The Question ‘How Are You’ What It Means

What one proves strong in, in one area, might otherwise depict weakness in another — no one is above being asked how they are or feel.

Comet N.FollowApr 5 · 6 min read

The question ‘how are you’ means a lot of things — both to the person asking and the person asked (giver and receiver if you like).

It’s one of the most meaningful questions that so many ask but very few means. There’s the mindset that only the sick and dying, poor and needy, visibly oppressed and enslaved, or within this spectrum only, can be asked the question and that’s a farce.

What one proves strong in, in one area, might otherwise depict weakness in another. No one is above being asked how they are or feel.

Someone who’s rich can be depressed, a beautiful lady can be really emotionally incomprehensible.

There are no restrictions with who can ask or get asked the question; a psychologist can ask/get the question, a teacher in your school is allowed to ask/get the question, your partner, parents, friends, other loved ones, and even strangers too — although receiving a sincere response is mostly based on the type of person asking and if they mean it.

The question ‘how are you’ breaks the ice in many conversations. It’s almost like a starter whereas receiving the response and being there, the main course.

It’s similar to inquiring about one’s welfare, sometimes deeper — with sincere feelings and compassion and other times superficial — like when one trips over and falls.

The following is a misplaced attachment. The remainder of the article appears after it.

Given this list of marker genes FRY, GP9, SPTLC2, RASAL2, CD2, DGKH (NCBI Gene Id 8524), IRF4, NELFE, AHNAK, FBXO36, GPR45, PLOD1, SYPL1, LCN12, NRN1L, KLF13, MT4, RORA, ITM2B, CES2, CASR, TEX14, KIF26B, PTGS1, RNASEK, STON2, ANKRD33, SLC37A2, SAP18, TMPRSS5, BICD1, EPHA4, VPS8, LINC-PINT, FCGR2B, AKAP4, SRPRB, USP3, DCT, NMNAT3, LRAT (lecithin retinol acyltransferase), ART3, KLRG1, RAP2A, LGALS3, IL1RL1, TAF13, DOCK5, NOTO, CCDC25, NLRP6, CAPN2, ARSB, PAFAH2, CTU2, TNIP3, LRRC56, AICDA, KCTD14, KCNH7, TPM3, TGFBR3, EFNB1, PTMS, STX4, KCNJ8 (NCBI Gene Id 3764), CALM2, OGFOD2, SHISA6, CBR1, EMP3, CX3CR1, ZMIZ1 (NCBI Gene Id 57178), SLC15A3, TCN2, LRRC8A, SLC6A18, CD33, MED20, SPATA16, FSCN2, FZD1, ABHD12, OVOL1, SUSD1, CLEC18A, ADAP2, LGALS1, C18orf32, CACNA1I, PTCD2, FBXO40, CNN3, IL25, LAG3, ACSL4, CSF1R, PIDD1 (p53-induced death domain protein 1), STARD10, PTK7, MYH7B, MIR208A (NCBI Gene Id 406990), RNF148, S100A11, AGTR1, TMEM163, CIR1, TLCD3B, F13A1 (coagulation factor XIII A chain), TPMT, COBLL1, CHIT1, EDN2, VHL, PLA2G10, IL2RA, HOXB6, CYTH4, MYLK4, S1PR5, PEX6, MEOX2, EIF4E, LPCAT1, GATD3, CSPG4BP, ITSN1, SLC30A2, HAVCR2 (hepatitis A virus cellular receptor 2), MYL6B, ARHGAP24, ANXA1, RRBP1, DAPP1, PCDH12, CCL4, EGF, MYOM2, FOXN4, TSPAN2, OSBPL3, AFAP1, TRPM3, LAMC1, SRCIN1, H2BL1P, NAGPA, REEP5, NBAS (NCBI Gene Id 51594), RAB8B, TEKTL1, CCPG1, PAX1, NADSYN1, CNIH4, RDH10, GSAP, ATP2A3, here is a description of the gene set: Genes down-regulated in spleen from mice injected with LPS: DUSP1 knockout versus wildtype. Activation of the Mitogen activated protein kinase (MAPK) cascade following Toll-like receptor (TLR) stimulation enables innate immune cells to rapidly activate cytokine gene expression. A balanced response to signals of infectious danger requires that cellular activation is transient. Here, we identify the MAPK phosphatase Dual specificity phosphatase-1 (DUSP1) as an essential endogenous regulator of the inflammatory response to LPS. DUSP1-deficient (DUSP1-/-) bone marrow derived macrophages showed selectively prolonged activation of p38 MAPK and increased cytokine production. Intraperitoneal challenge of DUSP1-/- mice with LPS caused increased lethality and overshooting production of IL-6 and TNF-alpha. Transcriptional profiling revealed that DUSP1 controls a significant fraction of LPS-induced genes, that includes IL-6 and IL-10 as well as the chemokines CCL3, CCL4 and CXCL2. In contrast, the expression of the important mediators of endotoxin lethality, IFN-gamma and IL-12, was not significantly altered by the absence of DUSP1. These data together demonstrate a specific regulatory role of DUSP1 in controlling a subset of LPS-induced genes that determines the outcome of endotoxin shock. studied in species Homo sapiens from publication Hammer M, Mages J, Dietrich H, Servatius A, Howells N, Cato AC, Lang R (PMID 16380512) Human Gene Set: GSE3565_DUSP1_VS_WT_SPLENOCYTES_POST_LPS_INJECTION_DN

The kind I’m more interested in and which goes a long way to emanating care and love is the one which connotes a deeper thought.

When you ask someone about how they are or how they are feeling, what exactly does it mean?

Are you asking for the trifling sake of it or because you want to truly know?

Asking the question ‘how are you’ is an icebreaker

Have you once been stuck in an awkward situation where you stumble upon a group of strangers you didn’t know, maybe to ask for a direction or something and ended up blurting out and asking them how they are feeling first? Well, I have and it always worked. It minimizes the coldness in the room, it flattens the curve of awkwardness and instead creates an eco-friendly environment with which to settle down, catch your breath, and achieve what you came there for or want. It could be during your first day at work in your new job, it could be at the embassy or church or some other public place or event. You get it now. Point is saying hi and asking the question ‘how are you’ is an excellent ice breaker in any situation you don’t foresee how to go about it. Try it.

The question ‘how are you’ comes in various shades and encapsulates a lot

There are myriad of ways you can find out about someone’s state without technically asking them how they are. This is also because asking them ‘how are you’ could come off bland and hence, with a bland response — which you don’t want.

Variations in this could come as ‘how are you doing, what are you up to, what’s up, what’s really going on with you, how do you feel, wag wan?

Same difference.

It encapsulates a lot — from finding out if they are happy- if they are comfortable- to if they are settling alright, down to if they are feeling well thus covering a wide range; from mental to emotional to physical well-being.

Also when you genuinely ask the question, that’s when the receiver is prompted to give you a genuine response. You can’t ask the question ‘how are you’ and mean it and someone replies you with something entirely different or vague if that’s not the vibe you gave in the first place. Therefore, when you ask the question, bearing the mind the different shades it can come in, be prepared for the response.

The way you ask the question ‘how are you’ determines the response you get.

Asking the question ‘how are you’ meaningfully, says a lot about you too